Generation Y and women are going to be key forces in investing, says the president of TD Ameritrade Institutional, one of the world's largest investment firms.
Thomas Nally was the guest speaker at the 20th anniversary celebration of JoycePayne Partners on Tuesday night. JoycePayne is a fee-only, Securities and Exchange Commission-registered investment firm with offices in Bethlehem and Richmond, Va.
Nally spoke to a group of 125 invited guests about the financial planning industry and the changes he sees ahead.
In an interview before his speech, Nally said a shift in the demographics of investors is a big part of the industry's future.
"The younger generations, the Xs, the Ys and the Millennial, are gaining wealth incredibly quickly," Nally said. Generation Y, or the Millennial, followed Generation X, which in turn followed the Baby Boomers.
Nally said that just looking at the group considered Generation Y, there are 75 million to 80 million people generating their own wealth to the tune of about 2 trillion in investible dollars. In a decade, he said, that will jump to $28 trillion and will be stoked by the approximately $18 trillion that age group will be inheriting from the Baby Boomer generation.
With the majority of current financial advisers in their mid-50s, they'll need to find new ways to operate to attract and service these clients.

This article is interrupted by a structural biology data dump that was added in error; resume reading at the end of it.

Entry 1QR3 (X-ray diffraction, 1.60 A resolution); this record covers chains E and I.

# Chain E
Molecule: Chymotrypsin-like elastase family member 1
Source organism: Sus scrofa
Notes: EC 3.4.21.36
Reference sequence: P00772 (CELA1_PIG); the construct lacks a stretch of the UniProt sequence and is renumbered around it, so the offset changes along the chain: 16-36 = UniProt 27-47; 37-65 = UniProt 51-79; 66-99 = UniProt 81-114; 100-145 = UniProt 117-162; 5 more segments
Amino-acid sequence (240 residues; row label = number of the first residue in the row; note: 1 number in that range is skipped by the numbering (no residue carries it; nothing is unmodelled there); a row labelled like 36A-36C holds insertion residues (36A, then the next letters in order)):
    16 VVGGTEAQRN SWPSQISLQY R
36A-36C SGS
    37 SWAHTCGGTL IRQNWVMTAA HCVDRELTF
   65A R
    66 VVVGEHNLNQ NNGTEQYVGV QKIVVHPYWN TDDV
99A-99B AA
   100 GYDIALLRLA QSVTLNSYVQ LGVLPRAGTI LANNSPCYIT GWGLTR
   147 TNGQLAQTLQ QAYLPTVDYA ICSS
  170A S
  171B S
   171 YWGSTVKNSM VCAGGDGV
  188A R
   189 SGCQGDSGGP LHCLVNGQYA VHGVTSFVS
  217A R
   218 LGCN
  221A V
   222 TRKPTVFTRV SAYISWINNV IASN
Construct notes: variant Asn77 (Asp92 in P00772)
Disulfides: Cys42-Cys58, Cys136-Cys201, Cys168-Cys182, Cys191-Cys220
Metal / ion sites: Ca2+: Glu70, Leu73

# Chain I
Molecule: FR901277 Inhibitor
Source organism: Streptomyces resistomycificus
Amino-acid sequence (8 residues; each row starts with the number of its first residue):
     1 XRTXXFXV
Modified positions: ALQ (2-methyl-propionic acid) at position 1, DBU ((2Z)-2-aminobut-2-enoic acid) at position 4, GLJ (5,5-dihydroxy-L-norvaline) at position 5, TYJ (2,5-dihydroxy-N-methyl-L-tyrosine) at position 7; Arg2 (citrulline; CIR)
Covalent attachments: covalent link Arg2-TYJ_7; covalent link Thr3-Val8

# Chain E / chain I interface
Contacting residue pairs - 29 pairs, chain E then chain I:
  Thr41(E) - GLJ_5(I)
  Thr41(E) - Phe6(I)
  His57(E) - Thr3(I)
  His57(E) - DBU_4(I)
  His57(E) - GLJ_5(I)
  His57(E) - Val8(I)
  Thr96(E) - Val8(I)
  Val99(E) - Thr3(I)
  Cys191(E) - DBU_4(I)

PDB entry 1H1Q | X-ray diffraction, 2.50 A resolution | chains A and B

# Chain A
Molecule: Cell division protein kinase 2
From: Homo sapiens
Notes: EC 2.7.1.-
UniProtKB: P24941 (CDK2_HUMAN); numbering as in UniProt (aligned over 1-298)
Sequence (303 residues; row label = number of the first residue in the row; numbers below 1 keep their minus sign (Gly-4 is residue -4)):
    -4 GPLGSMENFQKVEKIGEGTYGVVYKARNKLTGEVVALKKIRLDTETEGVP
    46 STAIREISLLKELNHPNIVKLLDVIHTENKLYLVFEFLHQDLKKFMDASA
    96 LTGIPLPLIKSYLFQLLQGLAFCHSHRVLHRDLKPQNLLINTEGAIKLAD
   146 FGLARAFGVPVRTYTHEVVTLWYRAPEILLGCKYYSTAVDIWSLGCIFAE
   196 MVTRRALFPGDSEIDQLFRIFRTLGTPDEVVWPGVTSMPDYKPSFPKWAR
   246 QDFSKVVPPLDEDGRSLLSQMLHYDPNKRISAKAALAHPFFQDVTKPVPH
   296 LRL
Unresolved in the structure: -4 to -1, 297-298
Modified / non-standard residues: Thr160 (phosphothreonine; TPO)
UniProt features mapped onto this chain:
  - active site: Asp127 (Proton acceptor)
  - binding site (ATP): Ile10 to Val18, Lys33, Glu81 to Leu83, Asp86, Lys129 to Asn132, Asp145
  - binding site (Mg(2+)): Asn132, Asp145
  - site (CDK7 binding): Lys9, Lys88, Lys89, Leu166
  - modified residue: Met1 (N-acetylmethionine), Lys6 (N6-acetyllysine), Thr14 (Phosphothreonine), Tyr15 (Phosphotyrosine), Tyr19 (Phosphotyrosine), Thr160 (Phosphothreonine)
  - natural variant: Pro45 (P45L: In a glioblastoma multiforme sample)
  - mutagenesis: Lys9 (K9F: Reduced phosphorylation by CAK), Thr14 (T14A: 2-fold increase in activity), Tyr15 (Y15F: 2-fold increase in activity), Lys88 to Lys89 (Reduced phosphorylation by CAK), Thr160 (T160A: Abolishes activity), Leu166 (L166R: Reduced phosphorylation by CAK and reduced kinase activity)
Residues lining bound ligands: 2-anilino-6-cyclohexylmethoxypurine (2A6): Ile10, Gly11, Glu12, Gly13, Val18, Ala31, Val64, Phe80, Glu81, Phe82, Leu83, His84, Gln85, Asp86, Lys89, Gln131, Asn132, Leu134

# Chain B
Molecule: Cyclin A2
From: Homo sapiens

"We need to breed the next generation of financial advisers," Nally said. "People want to do business with someone like them – people who understand social media, who text."
And it's not just the age of the future financial investor demographic that the industry needs to pay heed to, he said.
He said women have become a major force in making investment decisions, and investors need to understand and adapt to women's needs in investing.
Four out of five women are their family's primary source of income, and those women will be inheriting 70 percent of the $18 trillion coming from the Baby Boomer generation.
"That means don't take a broad stroke approach to what a woman needs based on her gender," Nally said. "You need to find out what her needs are by asking questions and listening."
He also outlined a big current trend in financial planning: the shift toward fee-based advisers versus the more traditional broker/dealer adviser.
Nally said that as more consumers become aware of the conflict of interest that can exist when a broker is selling his or her own company's financial product, more people choose the fee-only adviser.
In fact, he said, since 2005 the investment rate in fee-based advisers grew 75 percent while broker/dealership investments only grew by 21 percent.